Who in your family plays games? Are your girls playing cooperative, non-violent games or addictive, casual games? Are your boys playing action and adventure games?
Laila Shabir believes games foster creativity and imagination. Strategy games help people test real world ideas and make decisions. Sometimes a game can teach a child more effectively than a classroom lesson.
Laila studied economics at Massachusetts Institute of Technology (MIT), analyzed risks on Wall Street and married a husband who plays video games professionally. She thought she'd become an educator, but then became intrigued with gaming as a way to educate.
Exploring the opportunity, she cofounded an educational gaming company, Learn District. Last September her company raised funds on Kickstarter for Penguemic, a game that helps people learn words. Programmers that responded to her job adverts were male. "Why aren't there more women writing games? After all girls play online games", she thought.
Investigating, she found that 47% of gamers are women. Women comprise only 12% of those employed in the game industry. So in April she decided to run an all-girls video game camp, Girls Make Games. Attendees will learn about the wide range of games available. The camp will help them develop skills in programming, graphic arts and logic as they design and develop a game.
After posting on Twitter, Shabir was inundated by women who program in serious game companies like Sony and Microsoft who offered to help her run more camps and workshops. The first camp will be in Mountain View at the Computer History Museum and run from June 16th to 20th, June 23rd to 27th and July 7th to 11th. It will end with a demo day on July 13th to showcase games the girls have created. It is intended for girls in grades 6 to 10 and costs $500 for a week, $900 for two weeks and $1200 for three weeks.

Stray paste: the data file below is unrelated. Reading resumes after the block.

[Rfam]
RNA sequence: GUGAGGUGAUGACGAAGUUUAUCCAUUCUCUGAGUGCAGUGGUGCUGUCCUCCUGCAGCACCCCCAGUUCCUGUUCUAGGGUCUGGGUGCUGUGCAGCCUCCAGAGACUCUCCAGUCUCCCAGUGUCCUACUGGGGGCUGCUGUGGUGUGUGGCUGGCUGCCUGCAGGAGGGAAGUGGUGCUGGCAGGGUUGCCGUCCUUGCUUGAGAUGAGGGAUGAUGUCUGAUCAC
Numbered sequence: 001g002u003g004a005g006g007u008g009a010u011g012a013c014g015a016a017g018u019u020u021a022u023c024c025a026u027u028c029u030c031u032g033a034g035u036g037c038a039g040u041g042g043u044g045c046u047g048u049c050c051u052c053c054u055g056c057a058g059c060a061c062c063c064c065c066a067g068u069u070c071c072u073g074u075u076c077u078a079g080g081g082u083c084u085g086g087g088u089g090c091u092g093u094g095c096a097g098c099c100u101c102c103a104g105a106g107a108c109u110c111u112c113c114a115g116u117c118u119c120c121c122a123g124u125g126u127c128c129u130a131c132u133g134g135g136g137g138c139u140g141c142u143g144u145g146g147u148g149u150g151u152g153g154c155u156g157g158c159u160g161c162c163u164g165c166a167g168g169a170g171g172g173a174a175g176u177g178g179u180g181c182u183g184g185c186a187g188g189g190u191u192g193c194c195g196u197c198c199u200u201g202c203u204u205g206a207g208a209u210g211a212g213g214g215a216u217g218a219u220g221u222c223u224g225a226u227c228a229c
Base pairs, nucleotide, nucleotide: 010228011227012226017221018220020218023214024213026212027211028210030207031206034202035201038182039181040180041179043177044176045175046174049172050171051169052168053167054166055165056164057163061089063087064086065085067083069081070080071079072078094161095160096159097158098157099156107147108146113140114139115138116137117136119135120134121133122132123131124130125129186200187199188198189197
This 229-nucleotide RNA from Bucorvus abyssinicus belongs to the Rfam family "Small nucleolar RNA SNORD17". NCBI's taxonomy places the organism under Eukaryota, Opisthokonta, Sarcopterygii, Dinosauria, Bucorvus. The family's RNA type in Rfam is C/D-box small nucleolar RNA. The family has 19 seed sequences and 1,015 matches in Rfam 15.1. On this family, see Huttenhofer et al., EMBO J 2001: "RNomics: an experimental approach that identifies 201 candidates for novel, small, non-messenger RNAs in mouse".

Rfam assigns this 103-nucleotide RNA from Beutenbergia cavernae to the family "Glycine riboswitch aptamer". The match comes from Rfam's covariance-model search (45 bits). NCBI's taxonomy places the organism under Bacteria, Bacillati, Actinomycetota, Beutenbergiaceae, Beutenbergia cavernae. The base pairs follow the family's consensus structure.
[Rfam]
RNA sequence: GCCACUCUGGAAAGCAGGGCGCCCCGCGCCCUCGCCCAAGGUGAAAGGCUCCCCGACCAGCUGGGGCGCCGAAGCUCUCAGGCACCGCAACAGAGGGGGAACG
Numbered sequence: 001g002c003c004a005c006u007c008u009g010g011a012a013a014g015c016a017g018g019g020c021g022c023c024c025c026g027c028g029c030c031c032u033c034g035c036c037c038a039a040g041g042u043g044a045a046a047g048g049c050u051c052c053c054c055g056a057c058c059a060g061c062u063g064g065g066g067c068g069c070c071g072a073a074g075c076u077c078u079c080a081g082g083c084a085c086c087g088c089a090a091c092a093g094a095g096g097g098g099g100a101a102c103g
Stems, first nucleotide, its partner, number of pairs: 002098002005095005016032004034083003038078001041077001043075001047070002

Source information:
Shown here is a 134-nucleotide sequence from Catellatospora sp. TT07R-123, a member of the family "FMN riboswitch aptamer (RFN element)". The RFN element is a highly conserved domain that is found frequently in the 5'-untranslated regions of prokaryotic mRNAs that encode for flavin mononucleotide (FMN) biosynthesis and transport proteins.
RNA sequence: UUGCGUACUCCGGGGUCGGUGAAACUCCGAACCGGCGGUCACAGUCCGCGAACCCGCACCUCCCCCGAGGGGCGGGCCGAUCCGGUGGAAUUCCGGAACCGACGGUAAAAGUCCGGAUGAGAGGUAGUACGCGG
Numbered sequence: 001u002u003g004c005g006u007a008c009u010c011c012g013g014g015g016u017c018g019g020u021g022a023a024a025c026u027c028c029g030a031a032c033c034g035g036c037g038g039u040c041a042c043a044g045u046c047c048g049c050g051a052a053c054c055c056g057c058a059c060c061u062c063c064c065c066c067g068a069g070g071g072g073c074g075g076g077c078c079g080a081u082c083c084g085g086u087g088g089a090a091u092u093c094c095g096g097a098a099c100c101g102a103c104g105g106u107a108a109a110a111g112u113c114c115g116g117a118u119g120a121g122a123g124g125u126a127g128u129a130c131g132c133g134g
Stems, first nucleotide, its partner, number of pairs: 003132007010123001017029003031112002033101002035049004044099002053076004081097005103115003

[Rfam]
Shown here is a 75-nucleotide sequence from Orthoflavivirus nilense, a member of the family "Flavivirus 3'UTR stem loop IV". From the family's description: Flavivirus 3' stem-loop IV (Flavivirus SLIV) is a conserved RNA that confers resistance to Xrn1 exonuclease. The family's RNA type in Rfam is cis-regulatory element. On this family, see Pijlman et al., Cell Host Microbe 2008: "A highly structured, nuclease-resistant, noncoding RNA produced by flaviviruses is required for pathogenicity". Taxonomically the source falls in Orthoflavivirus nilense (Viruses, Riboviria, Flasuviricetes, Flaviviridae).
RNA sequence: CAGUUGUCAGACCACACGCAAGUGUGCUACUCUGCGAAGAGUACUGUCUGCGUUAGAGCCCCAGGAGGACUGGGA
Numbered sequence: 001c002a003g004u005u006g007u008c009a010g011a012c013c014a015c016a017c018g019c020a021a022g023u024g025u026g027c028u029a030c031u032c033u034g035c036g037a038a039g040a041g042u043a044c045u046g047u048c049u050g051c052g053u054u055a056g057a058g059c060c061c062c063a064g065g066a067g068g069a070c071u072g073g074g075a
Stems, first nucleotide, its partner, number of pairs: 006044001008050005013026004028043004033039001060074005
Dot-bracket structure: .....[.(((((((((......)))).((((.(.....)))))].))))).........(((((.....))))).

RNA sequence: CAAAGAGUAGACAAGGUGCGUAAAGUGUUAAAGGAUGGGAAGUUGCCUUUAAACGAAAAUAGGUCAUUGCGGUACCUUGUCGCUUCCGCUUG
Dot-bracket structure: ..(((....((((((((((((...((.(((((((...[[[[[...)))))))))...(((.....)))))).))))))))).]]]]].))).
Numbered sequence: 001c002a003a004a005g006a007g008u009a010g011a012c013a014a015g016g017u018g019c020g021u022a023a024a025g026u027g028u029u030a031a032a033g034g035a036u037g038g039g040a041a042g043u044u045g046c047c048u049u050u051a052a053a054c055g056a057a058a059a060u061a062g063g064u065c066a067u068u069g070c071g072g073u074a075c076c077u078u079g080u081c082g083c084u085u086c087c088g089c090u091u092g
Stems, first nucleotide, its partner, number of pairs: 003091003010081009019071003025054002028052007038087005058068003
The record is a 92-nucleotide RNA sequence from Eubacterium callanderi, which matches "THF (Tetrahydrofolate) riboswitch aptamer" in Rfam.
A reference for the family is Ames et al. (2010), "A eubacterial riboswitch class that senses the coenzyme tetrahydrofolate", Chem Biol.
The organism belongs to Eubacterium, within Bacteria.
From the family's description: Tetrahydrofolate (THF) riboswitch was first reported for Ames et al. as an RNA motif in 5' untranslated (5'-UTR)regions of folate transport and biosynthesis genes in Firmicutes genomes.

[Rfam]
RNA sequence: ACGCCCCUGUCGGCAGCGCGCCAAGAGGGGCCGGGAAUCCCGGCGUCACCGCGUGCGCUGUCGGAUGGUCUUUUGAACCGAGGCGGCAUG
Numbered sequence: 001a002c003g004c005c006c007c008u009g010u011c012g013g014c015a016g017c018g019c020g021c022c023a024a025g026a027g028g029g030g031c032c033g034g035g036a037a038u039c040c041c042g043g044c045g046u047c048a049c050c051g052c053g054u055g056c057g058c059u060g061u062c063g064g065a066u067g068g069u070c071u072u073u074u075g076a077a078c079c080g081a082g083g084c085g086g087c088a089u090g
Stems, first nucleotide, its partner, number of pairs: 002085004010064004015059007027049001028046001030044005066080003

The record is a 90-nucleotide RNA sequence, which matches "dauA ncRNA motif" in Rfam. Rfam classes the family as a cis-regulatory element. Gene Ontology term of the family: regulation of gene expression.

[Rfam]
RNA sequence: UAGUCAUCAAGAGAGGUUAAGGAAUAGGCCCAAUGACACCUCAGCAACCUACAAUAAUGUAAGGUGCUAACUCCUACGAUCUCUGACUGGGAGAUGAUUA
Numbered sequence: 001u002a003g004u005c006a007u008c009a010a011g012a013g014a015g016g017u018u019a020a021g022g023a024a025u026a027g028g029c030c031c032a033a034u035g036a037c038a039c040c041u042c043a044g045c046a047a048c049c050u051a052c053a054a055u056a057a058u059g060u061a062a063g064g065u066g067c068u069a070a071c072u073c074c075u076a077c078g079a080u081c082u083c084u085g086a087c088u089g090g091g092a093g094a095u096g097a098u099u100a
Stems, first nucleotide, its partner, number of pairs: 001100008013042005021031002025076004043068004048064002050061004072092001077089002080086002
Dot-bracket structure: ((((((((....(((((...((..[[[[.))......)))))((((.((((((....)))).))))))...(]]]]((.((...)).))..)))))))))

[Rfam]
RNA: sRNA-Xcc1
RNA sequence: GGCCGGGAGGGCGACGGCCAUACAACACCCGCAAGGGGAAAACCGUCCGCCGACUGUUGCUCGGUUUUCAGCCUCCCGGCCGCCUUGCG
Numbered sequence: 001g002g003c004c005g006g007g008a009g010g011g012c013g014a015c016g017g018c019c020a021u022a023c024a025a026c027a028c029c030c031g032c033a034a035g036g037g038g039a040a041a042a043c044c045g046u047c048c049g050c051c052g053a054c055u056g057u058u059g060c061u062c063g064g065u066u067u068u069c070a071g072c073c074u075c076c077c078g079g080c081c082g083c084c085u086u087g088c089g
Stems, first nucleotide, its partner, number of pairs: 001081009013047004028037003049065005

Shabir notes that whereas some girls may want to write the next Minecraft, realistically given their time and talent, they will make simpler games. So a key part of camp training will be learning how to scope the work required to make a game. Nevertheless, she expects some quality, credible games will emerge from camp attendees.
A highlight of the camp will be a trip to San Francisco to Double Fine Studios, a leading game creation company. There will also be field trips to Stanford University, Microsoft and Google.
Laila told me there are two main reasons people sign up for a Girls Make Games Camp. Firstly, there are parents who want their daughters to learn how to write games. Secondly, there are girls who have heard about the program through their school or friends. Laila visited schools in Mountain View and Palo Alto to inform teachers about Girls Make Games.
Google is helping to sponsor Girls Make Games and Laila has been able to leverage her MIT connections. She plans to run workshops or camps in major US cities, Dubai (from whence she hails), Melbourne (where there is a fast-growing Girl Geek movement), as well as in the UK, Denmark and Poland. Fearing she was expanding too fast, I asked her how she can manage all these locations. She said academics have come forward with offers of university facilities for the camps and women in the game industry are keen to help. If you know a girl who could benefit from the Mountain View camp then sign up now the deadline is June 8th.
If you're too old for camp, a great group for women who want to code is Women Who Code.